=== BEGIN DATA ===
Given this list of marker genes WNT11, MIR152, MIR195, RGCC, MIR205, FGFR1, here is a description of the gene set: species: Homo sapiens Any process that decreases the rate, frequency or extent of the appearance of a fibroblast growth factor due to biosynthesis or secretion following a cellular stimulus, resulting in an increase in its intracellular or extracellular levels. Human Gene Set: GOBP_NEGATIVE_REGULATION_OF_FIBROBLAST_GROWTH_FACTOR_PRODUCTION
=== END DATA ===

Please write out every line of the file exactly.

Given this list of marker genes WNT11, MIR152, MIR195, RGCC, MIR205, FGFR1, here is a description of the gene set: species: Homo sapiens Any process that decreases the rate, frequency or extent of the appearance of a fibroblast growth factor due to biosynthesis or secretion following a cellular stimulus, resulting in an increase in its intracellular or extracellular levels. Human Gene Set: GOBP_NEGATIVE_REGULATION_OF_FIBROBLAST_GROWTH_FACTOR_PRODUCTION